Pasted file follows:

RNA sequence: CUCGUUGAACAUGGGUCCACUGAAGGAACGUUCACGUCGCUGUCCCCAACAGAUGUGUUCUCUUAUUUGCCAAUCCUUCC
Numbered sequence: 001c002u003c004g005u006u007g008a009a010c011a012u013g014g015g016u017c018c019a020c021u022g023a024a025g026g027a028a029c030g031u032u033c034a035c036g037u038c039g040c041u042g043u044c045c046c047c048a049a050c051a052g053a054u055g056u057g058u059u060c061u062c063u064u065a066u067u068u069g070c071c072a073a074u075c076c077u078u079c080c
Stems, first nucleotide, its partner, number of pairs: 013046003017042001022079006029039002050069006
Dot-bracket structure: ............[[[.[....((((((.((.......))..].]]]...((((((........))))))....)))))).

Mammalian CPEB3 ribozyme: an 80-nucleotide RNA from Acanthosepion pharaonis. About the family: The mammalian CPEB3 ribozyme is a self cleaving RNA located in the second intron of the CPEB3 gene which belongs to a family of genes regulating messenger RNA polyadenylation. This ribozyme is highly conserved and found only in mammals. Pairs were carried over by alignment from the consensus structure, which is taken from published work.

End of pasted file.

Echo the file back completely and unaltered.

RNA sequence: CUCGUUGAACAUGGGUCCACUGAAGGAACGUUCACGUCGCUGUCCCCAACAGAUGUGUUCUCUUAUUUGCCAAUCCUUCC
Numbered sequence: 001c002u003c004g005u006u007g008a009a010c011a012u013g014g015g016u017c018c019a020c021u022g023a024a025g026g027a028a029c030g031u032u033c034a035c036g037u038c039g040c041u042g043u044c045c046c047c048a049a050c051a052g053a054u055g056u057g058u059u060c061u062c063u064u065a066u067u068u069g070c071c072a073a074u075c076c077u078u079c080c
Stems, first nucleotide, its partner, number of pairs: 013046003017042001022079006029039002050069006
Dot-bracket structure: ............[[[.[....((((((.((.......))..].]]]...((((((........))))))....)))))).

Mammalian CPEB3 ribozyme: an 80-nucleotide RNA from Acanthosepion pharaonis. About the family: The mammalian CPEB3 ribozyme is a self cleaving RNA located in the second intron of the CPEB3 gene which belongs to a family of genes regulating messenger RNA polyadenylation. This ribozyme is highly conserved and found only in mammals. Pairs were carried over by alignment from the consensus structure, which is taken from published work.